Home » Comparing Healthcare Systems: UK vs. USA

Debate over these two ways of doing things will keep going, with stubborn defenders on both sides, but what are the differences between these two systems that causes such discussion?

Healthcare in the UK

In the UK, the healthcare system is set-up in such a way that every citizen has the right to free treatment. This is achieved through taxation, where anyone earning above a certain threshold is required to pay a fee on top of their tax

The system is called the NHS (National Health Service), and the tax citizens are required to pay comes under National Insurance. Each country in the UK – England, Scotland, Wales and Northern Ireland – has their own sub-section of the NHS, and so the overall health service is partitioned into four systems.

Healthcare in the US

The US has a much more complicated healthcare system, as unlike the UK, there is no one organisation that is responsible for citizen’s healthcare.

To pay for any healthcare, individuals need to either pay directly to their healthcare provider, buy insurance through either work or directly from an insurance company, or be eligible for social insurance such as Medicare.

The majority of citizens receive insurance through their work, which is about half the population. After this, about a third are eligible for Medicare or Medicaid, which are government provided insurance programs for people over 65 and low income families, respectively. A relatively small number pay directly to an insurance provider, rather than through work, but, and lastly, between 47 and 60 million people have no insurance at all.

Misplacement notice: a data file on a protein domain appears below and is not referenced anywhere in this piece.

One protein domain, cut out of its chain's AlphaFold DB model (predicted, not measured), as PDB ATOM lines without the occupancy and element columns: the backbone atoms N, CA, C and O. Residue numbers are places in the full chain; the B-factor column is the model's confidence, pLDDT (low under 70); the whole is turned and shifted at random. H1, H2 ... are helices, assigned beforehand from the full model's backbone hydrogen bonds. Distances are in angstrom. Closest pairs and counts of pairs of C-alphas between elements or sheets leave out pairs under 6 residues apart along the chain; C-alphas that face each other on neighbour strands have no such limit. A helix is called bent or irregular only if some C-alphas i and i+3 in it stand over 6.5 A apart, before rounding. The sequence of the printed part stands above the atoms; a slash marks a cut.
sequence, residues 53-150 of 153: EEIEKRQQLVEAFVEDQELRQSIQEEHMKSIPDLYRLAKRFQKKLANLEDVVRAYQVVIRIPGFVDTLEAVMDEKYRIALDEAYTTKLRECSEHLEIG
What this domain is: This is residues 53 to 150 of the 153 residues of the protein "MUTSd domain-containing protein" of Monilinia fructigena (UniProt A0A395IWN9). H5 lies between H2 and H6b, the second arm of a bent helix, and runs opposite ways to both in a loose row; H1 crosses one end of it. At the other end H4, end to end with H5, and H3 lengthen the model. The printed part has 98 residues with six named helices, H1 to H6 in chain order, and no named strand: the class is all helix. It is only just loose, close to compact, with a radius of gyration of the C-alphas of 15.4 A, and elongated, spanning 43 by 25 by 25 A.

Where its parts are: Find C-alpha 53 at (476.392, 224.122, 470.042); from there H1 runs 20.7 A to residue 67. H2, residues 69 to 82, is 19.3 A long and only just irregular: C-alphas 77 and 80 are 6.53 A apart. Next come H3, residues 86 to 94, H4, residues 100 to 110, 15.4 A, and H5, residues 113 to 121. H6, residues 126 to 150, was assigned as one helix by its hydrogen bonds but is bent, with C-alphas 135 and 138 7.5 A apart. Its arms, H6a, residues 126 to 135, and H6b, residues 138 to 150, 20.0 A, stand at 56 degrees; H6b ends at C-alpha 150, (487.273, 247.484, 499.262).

Comparing both systems

Both ways of doing things with regards to a country’s healthcare have their good and bad points, and determining which is best is not a simple task.

The US has some of the best healthcare in the world, with often the latest technology on offer and most effective treatments, but the drawbacks of this way of doing things are stark; between 47 and 60 million people live their lives without the safety net of healthcare insurance in the US.

In contrast, every legal citizen in the UK is able to receive healthcare for free. However, this spread of money may be wide ranging, but it is very thin; there are often cases where controversy has arisen over who should receive certain treatments, and therefore take money out of the nation’s pocket.

So, the UK system has the country’s overall welfare in mind, whilst the US system is more fragmented and business oriented.